Researchers around the world have demonstrated that grafting can protect plants against a variety of soil-borne diseases in various climates and conditions. Grafting has been successfully implemented in many countries to battle diseases such as Verticillium and Fusarium wilt, corky root rot and bacterial wilt, among others. Along with maintaining high fruit quality, tomato grafting can also help overcome abiotic stressors, such as high salinity, excess moisture and soil temperature extremes, even allowing the extension of the growing season.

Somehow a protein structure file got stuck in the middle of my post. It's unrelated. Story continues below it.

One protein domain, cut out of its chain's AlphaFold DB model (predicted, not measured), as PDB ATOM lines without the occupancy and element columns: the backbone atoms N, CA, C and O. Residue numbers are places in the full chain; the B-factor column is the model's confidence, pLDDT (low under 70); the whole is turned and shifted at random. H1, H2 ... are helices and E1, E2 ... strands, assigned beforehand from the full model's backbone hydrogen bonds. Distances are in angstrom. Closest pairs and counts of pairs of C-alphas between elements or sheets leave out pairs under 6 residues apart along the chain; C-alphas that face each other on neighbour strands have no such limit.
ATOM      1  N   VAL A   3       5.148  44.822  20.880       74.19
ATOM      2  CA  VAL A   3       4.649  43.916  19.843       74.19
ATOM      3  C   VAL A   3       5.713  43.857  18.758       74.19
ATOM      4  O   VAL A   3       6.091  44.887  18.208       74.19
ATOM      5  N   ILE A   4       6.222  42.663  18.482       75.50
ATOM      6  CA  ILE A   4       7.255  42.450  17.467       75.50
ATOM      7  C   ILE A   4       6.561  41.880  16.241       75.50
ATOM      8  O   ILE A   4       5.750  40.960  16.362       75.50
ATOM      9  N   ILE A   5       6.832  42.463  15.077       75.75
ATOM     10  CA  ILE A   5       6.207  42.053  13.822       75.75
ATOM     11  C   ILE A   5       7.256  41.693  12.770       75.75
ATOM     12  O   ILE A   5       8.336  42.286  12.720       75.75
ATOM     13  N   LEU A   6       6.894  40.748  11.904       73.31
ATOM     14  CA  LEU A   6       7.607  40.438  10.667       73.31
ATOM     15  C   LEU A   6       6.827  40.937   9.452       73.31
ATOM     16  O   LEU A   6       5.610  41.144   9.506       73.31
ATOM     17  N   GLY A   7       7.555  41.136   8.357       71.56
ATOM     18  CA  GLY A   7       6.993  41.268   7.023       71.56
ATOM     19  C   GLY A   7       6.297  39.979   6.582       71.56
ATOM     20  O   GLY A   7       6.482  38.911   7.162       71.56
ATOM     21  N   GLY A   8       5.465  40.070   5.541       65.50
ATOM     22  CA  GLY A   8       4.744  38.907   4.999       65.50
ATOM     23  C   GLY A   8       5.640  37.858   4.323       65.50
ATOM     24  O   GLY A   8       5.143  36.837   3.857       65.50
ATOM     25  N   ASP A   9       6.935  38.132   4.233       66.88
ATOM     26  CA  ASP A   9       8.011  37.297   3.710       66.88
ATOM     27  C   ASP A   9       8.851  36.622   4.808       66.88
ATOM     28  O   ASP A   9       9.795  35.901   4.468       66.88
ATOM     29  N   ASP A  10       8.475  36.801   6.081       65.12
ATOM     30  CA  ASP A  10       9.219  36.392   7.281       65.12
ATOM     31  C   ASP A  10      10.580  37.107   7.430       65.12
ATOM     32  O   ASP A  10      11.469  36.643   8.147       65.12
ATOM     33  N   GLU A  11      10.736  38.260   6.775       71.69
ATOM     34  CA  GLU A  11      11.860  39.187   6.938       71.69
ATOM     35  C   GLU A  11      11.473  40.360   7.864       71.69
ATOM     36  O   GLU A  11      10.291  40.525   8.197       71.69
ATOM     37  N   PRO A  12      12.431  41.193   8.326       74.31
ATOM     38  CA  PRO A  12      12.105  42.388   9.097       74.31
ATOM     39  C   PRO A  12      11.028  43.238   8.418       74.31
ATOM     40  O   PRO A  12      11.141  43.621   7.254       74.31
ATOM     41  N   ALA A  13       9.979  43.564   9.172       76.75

Want more information? See the related SARE grants:
- Inducing Disease Resistance and Increased Production in Organic Heirloom Tomato Production Through Grafting (GS05-046)
- Potential of grafting to improve nutrient management of heirloom tomatoes on organic farms (GS07-060)
- Grafting Rootstocks onto Heirloom and Locally Adapted Tomato Selections to Confer Resistance to Root-knot Nematodes and other Soil Borne Diseases and to Increase Nutrient Uptake Efficiency in an Intensive Farming System for Market Gardeners (LS06-193)
- Grafting Heirloom Tomatoes on Disease Resistant Rootstock in Western North Carolina (OS09-046)